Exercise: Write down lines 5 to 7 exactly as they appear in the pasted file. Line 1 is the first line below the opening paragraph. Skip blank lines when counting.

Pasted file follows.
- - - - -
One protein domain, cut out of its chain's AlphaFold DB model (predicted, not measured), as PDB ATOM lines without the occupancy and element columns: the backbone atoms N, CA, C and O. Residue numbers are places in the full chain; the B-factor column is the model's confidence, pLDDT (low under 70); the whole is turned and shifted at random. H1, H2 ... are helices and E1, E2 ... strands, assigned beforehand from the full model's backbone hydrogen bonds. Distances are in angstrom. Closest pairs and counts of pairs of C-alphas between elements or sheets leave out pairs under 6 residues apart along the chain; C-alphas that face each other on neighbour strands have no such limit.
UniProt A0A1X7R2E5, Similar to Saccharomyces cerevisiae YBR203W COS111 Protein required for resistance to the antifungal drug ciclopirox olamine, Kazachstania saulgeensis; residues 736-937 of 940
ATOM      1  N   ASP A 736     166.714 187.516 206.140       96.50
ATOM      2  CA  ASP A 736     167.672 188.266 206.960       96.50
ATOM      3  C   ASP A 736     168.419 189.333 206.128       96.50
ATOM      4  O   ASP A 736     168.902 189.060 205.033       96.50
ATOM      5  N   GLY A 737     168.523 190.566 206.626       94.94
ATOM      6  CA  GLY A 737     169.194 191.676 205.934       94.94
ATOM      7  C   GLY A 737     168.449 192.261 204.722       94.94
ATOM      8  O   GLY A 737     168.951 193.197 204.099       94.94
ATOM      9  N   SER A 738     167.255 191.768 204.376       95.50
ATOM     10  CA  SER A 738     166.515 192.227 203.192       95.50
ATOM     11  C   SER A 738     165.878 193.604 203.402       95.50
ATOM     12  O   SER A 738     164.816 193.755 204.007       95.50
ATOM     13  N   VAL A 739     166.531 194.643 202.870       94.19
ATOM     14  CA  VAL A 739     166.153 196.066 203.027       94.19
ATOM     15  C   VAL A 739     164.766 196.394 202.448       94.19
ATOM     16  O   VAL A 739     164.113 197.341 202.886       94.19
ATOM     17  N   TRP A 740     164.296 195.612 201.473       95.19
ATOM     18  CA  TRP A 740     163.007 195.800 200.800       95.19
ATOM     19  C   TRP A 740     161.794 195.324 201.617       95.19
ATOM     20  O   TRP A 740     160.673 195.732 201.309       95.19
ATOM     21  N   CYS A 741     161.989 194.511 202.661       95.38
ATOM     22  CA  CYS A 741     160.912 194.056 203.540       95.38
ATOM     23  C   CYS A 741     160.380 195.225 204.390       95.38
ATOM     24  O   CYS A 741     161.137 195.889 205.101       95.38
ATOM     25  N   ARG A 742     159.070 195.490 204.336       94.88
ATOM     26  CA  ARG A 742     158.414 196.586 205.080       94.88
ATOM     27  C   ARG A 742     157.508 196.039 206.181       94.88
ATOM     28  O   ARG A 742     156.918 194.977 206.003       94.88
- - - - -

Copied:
ATOM      4  O   ASP A 736     168.902 189.060 205.033       96.50
ATOM      5  N   GLY A 737     168.523 190.566 206.626       94.94
ATOM      6  CA  GLY A 737     169.194 191.676 205.934       94.94